University Achieves Sustainability Success Through LEAF
Academics at Swansea University have been embracing sustainability when it comes to their work.
As a research-intensive university, Swansea has a significant number of highly specialised laboratories and workshops which rely on energy, materials and equipment and generate a wide range of waste.
To reduce their environmental impact, more than 150 staff working in laboratories in the College of Engineering, College of Science and the Medical School joined the LEAF initiative alongside other leading institutions including Oxford and Cambridge universities and the Francis Crick Institute.
LEAF was created by Martin Farley at University College London as a new tool to help researchers, staff and students improve the sustainability and efficiency of teaching and research labs.
After their second year using the tool, 17 of Swansea’s labs have achieved a bronze standard with one gaining silver after making a series of changes to how staff work.
The tool allows users to be innovative, to develop and implement their own approach and then share findings and best practice. For example, there has been a significant reduction in costs and C02 in the chemistry teaching labs simply by closing the fume hoods more.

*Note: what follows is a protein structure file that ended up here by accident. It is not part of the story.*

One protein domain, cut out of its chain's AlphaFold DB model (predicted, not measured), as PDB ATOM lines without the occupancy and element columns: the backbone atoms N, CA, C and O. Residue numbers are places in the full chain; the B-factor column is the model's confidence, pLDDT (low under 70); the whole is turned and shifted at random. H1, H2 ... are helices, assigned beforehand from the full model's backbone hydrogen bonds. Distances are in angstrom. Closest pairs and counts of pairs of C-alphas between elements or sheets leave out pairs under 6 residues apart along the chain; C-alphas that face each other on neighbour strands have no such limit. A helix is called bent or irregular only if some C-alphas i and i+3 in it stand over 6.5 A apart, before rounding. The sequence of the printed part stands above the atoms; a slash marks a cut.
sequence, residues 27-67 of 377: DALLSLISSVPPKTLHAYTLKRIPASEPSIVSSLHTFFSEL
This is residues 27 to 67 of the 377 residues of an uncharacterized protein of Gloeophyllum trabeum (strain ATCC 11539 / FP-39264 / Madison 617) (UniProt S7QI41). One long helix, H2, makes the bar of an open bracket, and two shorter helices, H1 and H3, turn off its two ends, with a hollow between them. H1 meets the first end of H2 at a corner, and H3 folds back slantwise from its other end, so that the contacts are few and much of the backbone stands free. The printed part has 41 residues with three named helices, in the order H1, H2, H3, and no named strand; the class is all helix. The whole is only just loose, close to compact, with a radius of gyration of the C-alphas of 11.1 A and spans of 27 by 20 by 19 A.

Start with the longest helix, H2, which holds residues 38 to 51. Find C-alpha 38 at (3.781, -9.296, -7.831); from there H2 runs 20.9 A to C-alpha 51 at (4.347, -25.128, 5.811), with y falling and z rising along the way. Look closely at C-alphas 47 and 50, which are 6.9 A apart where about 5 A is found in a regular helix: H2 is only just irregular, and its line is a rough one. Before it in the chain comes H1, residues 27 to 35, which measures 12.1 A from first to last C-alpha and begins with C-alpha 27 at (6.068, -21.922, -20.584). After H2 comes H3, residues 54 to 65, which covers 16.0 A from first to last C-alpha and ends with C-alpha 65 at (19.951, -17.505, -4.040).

Swansea University’s Vice-Chancellor Professor Paul Boyle said: “It is fantastic to see the progress that our University is making in such an important area, thanks to the efforts of so many staff across our institution. These are achievements in which both our staff and our students can take great pride.”
The University is currently ranked 9th in the UK in Guardian-published People and Planet University League and Professor Boyle said it remained eager to do more to achieve greater sustainability and resource efficiency.
He said: “We are building on this excellent work by developing an ambitious Sustainability Strategy that will shape the University for the next five years and help us move towards achieving our ultimate aim of being a carbon neutral institution by 2040.”